So, a little more than a quarter of the way through the season, the A’s are still waiting for their three perceived strengths to actually become strengths.

John Erhardt

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  • Last time, we kicked off the Mariners portion of Prospectus Notebook with a look back at a prediction made in Baseball Prospectus 2006. The reference was meant as a mea culpa of sorts, given how much Adrian Beltre has underperformed our expectations (and everyone else’s). Since we did the self-flogging thing last time, a self-pat on the back seems acceptable this time. Here’s what we wrote about Jose Lopez in BP2K6:

    Some huge doubles numbers in the low minors point to significant power potential…He profiles a lot like another Lopez–Cincinnati’s Felipe–who also struggled in his first big league exposure in his early 20s. It took Felipe four more years to break out; Jose has similar upside if the M’s are willing to wait.

    The wait may have ended much faster than most people expected. Lopez was as hot as any hitter in the league before cooling off in his last couple games. Still, his season line of .297/.329/.508, his durability (Lopez has started every game but one this season) and his customary spot as the #2 hitter in the Mariners’ order have netted Lopez the top spot among American League second basemen for Value Over Replacement Player (VORP).

    PECOTA had Lopez’s profile pretty well pegged with a .270/.306/.429 projection; it just underestimated his ability to hit for this much power, this quickly. Lopez’s minor league track record suggests that he’s likely to hit closer to .270 than the .300ish batting average he’s sported in recent weeks. Making the corresponding adjustment to his OBP would get Lopez down around PECOTA’s pegged on-base prediction. It would only account for a small portion of Lopez’s healthy slugging average–an isolated slugging mark of .211 for a 22-year-old second baseman playing in a pitcher’s park is extremely impressive, even if it’s only over a quarter of a season.

    Lopez has never walked much in his professional career. If his power is for real, you might expect that pitchers will eventually stop challenging him as much. Research done by BP’s Nate Silver shows that good plate discipline might allow a hitter to better wait for his pitch and drive it for extra bases; but a hitter with good power will eventually walk more, simply because pitchers will give them fewer pitches to smash into the gap or over the outfield wall. Sustained power by Lopez could result in more walks, filling in the last ingredient in his offensive profile. If that happens, the Mariners will suddenly have one of the most valuable commodities in baseball: an elite offensive talent at an up-the-middle position who won’t be eligible for arbitration until after the 2007 season.

  • Is the AL West the new NL West? Last season the San Diego Padres won the NL West with 82 wins, the only team to crack .500 in the division. Through Wednesday’s games the Texas Rangers stood atop the division at .500 with a 23-23 record. The Rangers’ two-game losing streak and the Oakland A’s five-game skid have pulled both teams back to the pack, giving the Mariners and even the moribund Angels some hope. The M’s are only two games off the “pace” despite a 22-26 record. The Mariners are the worst team in the division according to third-order wins and losses, though; stats found and explained in BP’s Adjusted Standings report.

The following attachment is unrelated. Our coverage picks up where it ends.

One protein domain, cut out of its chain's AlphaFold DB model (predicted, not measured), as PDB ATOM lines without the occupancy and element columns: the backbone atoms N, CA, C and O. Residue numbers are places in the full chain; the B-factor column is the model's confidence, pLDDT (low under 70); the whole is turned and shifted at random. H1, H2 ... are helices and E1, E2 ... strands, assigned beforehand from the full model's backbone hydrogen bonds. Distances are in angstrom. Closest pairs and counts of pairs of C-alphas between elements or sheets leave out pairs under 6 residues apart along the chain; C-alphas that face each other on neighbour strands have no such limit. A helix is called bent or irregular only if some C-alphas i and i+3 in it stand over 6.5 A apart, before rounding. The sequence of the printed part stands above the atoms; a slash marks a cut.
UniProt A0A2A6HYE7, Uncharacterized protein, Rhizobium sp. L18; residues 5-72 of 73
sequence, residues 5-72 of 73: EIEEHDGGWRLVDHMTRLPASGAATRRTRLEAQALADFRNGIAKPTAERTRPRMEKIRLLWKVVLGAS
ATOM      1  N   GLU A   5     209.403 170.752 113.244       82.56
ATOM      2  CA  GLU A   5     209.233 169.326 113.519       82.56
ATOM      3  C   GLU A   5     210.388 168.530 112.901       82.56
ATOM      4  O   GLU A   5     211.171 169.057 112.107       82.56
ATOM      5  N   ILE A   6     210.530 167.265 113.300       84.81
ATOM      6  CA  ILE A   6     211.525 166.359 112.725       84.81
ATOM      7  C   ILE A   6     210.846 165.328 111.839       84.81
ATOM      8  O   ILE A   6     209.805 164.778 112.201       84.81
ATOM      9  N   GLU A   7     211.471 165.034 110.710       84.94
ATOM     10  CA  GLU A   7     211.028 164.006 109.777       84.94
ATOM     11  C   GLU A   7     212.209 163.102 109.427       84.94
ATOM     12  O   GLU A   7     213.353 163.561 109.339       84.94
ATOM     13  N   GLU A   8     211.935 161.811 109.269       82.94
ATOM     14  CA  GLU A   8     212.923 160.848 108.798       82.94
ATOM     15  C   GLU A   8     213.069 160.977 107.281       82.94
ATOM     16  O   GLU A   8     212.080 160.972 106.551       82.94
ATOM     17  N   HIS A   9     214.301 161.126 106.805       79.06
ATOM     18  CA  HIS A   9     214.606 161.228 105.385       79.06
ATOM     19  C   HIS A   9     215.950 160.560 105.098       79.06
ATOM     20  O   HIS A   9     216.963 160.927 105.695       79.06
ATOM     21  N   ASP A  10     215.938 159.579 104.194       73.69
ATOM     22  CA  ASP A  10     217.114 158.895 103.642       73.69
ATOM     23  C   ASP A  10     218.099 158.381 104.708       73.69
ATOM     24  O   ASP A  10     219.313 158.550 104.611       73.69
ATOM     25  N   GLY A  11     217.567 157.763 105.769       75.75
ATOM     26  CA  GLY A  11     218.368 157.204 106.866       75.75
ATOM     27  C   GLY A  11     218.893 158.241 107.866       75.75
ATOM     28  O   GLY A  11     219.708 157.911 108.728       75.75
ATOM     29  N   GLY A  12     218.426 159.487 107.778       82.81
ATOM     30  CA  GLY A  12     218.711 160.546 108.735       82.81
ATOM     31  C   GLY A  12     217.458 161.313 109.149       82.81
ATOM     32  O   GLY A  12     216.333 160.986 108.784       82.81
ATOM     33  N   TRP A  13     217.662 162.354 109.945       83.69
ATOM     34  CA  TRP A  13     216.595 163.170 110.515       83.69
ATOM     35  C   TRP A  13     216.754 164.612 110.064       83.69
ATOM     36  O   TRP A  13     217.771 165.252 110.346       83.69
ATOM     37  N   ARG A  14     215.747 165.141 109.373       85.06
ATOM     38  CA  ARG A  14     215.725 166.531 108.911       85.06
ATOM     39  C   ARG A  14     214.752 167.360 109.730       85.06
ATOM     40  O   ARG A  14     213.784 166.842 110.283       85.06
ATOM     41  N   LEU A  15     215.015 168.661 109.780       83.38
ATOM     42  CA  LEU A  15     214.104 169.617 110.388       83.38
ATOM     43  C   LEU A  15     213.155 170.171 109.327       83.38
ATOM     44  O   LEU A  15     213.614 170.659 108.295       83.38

• Call it a case of better late than never. The Mariners designated Matt Lawton for assignment Saturday. It’s not that Lawton is necessarily useless–in the right situation, on the right team, he could be a helpful player in a supporting role. The bigger issue was Manager Mike Hargrove’s impatience with incumbent center fielder Jeremy Reed, a condition that prompted Hargrove to first bump Reed out of the lineup against left-handed pitchers in favor of punchless non-prospect Willie Bloomquist, then against right-handers in favor of Lawton. Richie Sexson and Adrian Beltre have fared worse this year than Reed (both rank among the twenty worst players in the AL by VORP). But Sexson and Beltre are signed to five-year contracts worth a combined $114 million and are supposed to be star players for the Mariners; Reed is younger, making far less money, and hasn’t been given a real chance to establish himself.

    Bloomquist is still bogarting time against southpaws, but at least the M’s now seem committed to sticking with Reed against righties. However, the team’s mishandling of Reed underscores Hargrove’s ineffectiveness at the helm. The Mariners need to find a manager who’ll give the team’s younger players a clean shot at playing regularly. The weakness of the rest of the division aside, the M’s aren’t ready to be a legitimate contender. The Mariners’ ability to properly develop players like Reed, along with Lopez, Yuniesky Betancourt and the perplexing Felix Hernandez will play a huge role in sorting out the team’s shot at contention for the rest of the decade.

Jonah Keri